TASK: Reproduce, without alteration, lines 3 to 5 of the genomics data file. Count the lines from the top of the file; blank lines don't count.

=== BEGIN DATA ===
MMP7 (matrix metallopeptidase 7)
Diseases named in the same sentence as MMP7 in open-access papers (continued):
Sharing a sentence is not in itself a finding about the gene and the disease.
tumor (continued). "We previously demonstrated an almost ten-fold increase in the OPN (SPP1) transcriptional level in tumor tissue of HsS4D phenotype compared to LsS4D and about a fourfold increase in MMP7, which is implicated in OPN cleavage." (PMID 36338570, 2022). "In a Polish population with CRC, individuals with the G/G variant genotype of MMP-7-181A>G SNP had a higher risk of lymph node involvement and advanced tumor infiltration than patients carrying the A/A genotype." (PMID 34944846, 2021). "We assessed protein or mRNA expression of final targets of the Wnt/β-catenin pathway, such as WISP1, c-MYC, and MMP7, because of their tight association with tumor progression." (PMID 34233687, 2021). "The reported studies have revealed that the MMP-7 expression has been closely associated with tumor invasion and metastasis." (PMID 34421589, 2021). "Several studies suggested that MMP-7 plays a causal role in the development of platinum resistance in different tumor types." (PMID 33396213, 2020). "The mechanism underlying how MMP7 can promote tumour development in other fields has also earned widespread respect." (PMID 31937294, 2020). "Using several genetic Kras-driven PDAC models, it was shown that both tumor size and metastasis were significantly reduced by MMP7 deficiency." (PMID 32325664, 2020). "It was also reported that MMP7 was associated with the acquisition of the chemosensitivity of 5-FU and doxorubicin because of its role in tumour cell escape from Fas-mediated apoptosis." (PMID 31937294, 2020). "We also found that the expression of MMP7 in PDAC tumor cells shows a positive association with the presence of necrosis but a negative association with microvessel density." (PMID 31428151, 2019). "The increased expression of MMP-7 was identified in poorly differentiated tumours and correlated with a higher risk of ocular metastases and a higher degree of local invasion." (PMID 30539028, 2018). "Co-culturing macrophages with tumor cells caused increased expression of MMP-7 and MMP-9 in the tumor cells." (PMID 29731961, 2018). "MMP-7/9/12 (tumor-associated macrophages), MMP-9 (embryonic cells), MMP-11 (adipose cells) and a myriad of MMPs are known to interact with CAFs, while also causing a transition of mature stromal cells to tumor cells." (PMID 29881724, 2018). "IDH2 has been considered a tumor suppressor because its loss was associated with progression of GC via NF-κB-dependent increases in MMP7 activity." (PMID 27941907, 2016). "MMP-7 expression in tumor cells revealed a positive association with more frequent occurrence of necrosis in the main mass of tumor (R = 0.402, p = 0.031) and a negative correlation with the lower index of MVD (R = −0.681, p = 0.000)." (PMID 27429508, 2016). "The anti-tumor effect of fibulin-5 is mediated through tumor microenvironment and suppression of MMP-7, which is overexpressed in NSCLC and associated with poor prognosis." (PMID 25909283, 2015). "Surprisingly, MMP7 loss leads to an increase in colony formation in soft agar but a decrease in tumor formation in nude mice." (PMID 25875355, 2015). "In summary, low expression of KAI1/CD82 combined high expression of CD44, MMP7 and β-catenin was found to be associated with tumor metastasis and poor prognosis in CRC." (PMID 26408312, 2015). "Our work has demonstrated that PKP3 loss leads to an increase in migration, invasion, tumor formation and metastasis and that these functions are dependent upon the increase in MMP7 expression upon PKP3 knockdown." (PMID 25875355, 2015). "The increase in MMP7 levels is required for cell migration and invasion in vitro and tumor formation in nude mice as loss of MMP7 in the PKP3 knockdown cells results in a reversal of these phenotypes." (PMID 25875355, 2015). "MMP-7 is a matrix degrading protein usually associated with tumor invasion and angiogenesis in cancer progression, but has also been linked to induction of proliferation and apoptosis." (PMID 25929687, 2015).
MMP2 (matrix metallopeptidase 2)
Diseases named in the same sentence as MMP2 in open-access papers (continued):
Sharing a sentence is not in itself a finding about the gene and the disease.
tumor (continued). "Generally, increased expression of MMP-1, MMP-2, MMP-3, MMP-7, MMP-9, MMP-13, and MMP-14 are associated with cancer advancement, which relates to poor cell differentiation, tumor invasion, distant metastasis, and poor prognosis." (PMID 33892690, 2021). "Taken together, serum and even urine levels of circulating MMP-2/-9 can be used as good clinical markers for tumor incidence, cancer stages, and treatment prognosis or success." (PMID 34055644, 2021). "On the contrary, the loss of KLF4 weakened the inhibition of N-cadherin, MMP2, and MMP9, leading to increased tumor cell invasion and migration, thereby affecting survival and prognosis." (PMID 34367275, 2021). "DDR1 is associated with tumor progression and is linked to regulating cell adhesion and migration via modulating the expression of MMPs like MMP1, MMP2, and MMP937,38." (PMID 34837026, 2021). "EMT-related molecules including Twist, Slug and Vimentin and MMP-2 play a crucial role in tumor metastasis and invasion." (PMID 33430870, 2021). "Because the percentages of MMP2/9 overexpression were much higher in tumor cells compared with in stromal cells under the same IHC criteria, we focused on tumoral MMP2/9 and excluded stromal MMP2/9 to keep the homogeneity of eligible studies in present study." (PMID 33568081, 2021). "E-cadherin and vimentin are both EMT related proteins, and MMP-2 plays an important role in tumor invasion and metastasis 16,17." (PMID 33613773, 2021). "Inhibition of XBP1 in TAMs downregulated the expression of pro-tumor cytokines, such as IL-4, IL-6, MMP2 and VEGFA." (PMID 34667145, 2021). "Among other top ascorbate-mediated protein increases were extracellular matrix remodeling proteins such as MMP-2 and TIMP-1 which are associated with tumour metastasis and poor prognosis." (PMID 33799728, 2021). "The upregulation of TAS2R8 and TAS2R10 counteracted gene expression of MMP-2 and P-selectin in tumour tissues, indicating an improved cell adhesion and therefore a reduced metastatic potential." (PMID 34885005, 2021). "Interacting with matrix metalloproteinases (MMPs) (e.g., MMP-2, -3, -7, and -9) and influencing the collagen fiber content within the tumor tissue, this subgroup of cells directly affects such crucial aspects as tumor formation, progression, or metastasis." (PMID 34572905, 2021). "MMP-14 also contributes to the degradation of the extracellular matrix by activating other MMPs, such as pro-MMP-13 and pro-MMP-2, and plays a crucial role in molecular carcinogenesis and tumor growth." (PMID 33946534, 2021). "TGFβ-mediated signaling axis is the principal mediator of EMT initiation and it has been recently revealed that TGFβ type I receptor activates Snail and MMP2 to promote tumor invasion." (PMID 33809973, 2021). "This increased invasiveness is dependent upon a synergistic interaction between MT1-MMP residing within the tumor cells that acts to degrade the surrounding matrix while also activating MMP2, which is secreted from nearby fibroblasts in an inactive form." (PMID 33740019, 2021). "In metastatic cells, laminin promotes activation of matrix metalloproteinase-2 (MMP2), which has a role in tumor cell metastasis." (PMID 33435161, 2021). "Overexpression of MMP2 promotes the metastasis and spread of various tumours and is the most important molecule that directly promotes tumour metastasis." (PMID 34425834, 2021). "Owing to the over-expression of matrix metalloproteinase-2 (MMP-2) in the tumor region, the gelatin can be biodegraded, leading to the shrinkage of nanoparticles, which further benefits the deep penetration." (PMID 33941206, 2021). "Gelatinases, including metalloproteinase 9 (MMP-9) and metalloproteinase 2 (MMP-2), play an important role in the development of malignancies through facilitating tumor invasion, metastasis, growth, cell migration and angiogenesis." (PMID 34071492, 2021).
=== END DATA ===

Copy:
Sharing a sentence is not in itself a finding about the gene and the disease.
tumor (continued). "We previously demonstrated an almost ten-fold increase in the OPN (SPP1) transcriptional level in tumor tissue of HsS4D phenotype compared to LsS4D and about a fourfold increase in MMP7, which is implicated in OPN cleavage." (PMID 36338570, 2022). "In a Polish population with CRC, individuals with the G/G variant genotype of MMP-7-181A>G SNP had a higher risk of lymph node involvement and advanced tumor infiltration than patients carrying the A/A genotype." (PMID 34944846, 2021). "We assessed protein or mRNA expression of final targets of the Wnt/β-catenin pathway, such as WISP1, c-MYC, and MMP7, because of their tight association with tumor progression." (PMID 34233687, 2021). "The reported studies have revealed that the MMP-7 expression has been closely associated with tumor invasion and metastasis." (PMID 34421589, 2021). "Several studies suggested that MMP-7 plays a causal role in the development of platinum resistance in different tumor types." (PMID 33396213, 2020). "The mechanism underlying how MMP7 can promote tumour development in other fields has also earned widespread respect." (PMID 31937294, 2020). "Using several genetic Kras-driven PDAC models, it was shown that both tumor size and metastasis were significantly reduced by MMP7 deficiency." (PMID 32325664, 2020). "It was also reported that MMP7 was associated with the acquisition of the chemosensitivity of 5-FU and doxorubicin because of its role in tumour cell escape from Fas-mediated apoptosis." (PMID 31937294, 2020). "We also found that the expression of MMP7 in PDAC tumor cells shows a positive association with the presence of necrosis but a negative association with microvessel density." (PMID 31428151, 2019). "The increased expression of MMP-7 was identified in poorly differentiated tumours and correlated with a higher risk of ocular metastases and a higher degree of local invasion." (PMID 30539028, 2018). "Co-culturing macrophages with tumor cells caused increased expression of MMP-7 and MMP-9 in the tumor cells." (PMID 29731961, 2018). "MMP-7/9/12 (tumor-associated macrophages), MMP-9 (embryonic cells), MMP-11 (adipose cells) and a myriad of MMPs are known to interact with CAFs, while also causing a transition of mature stromal cells to tumor cells." (PMID 29881724, 2018). "IDH2 has been considered a tumor suppressor because its loss was associated with progression of GC via NF-κB-dependent increases in MMP7 activity." (PMID 27941907, 2016). "MMP-7 expression in tumor cells revealed a positive association with more frequent occurrence of necrosis in the main mass of tumor (R = 0.402, p = 0.031) and a negative correlation with the lower index of MVD (R = −0.681, p = 0.000)." (PMID 27429508, 2016). "The anti-tumor effect of fibulin-5 is mediated through tumor microenvironment and suppression of MMP-7, which is overexpressed in NSCLC and associated with poor prognosis." (PMID 25909283, 2015). "Surprisingly, MMP7 loss leads to an increase in colony formation in soft agar but a decrease in tumor formation in nude mice." (PMID 25875355, 2015). "In summary, low expression of KAI1/CD82 combined high expression of CD44, MMP7 and β-catenin was found to be associated with tumor metastasis and poor prognosis in CRC." (PMID 26408312, 2015). "Our work has demonstrated that PKP3 loss leads to an increase in migration, invasion, tumor formation and metastasis and that these functions are dependent upon the increase in MMP7 expression upon PKP3 knockdown." (PMID 25875355, 2015). "The increase in MMP7 levels is required for cell migration and invasion in vitro and tumor formation in nude mice as loss of MMP7 in the PKP3 knockdown cells results in a reversal of these phenotypes." (PMID 25875355, 2015). "MMP-7 is a matrix degrading protein usually associated with tumor invasion and angiogenesis in cancer progression, but has also been linked to induction of proliferation and apoptosis." (PMID 25929687, 2015).
MMP2 (matrix metallopeptidase 2)